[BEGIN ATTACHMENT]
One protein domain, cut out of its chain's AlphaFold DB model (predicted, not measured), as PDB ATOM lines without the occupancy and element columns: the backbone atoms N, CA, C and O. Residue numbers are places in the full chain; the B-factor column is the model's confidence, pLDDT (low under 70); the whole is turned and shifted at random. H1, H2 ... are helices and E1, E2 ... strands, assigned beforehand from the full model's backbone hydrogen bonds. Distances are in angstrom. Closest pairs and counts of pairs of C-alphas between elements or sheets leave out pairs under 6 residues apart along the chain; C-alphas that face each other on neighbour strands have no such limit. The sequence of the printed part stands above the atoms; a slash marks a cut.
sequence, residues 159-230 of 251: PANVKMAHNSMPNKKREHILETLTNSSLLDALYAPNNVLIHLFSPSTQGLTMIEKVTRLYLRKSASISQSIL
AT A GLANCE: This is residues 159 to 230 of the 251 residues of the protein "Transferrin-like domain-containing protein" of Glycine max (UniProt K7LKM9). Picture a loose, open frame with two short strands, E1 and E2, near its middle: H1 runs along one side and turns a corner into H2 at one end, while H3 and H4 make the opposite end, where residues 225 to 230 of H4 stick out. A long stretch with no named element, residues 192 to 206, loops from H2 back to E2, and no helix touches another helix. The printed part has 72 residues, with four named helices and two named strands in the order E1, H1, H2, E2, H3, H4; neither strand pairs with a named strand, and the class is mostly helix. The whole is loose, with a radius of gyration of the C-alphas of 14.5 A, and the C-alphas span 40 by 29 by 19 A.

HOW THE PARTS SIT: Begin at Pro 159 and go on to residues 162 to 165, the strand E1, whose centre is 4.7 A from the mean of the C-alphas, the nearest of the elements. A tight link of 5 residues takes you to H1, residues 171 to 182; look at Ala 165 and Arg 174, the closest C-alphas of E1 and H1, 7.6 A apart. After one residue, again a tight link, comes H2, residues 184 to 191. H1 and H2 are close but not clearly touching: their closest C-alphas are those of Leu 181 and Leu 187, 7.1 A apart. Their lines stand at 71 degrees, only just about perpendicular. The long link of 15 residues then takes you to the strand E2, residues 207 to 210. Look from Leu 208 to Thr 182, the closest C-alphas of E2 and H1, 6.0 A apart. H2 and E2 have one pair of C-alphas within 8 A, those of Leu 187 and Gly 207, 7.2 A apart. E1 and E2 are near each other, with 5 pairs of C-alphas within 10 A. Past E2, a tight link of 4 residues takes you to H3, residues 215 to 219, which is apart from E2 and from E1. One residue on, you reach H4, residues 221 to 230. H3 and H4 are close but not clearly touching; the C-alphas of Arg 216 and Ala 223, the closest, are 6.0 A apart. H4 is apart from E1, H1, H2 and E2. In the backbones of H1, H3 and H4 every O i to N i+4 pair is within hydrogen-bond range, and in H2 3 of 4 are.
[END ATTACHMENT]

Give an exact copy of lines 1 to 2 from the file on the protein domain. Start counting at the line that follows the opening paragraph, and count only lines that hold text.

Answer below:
sequence, residues 159-230 of 251: PANVKMAHNSMPNKKREHILETLTNSSLLDALYAPNNVLIHLFSPSTQGLTMIEKVTRLYLRKSASISQSIL
AT A GLANCE: This is residues 159 to 230 of the 251 residues of the protein "Transferrin-like domain-containing protein" of Glycine max (UniProt K7LKM9). Picture a loose, open frame with two short strands, E1 and E2, near its middle: H1 runs along one side and turns a corner into H2 at one end, while H3 and H4 make the opposite end, where residues 225 to 230 of H4 stick out. A long stretch with no named element, residues 192 to 206, loops from H2 back to E2, and no helix touches another helix. The printed part has 72 residues, with four named helices and two named strands in the order E1, H1, H2, E2, H3, H4; neither strand pairs with a named strand, and the class is mostly helix. The whole is loose, with a radius of gyration of the C-alphas of 14.5 A, and the C-alphas span 40 by 29 by 19 A.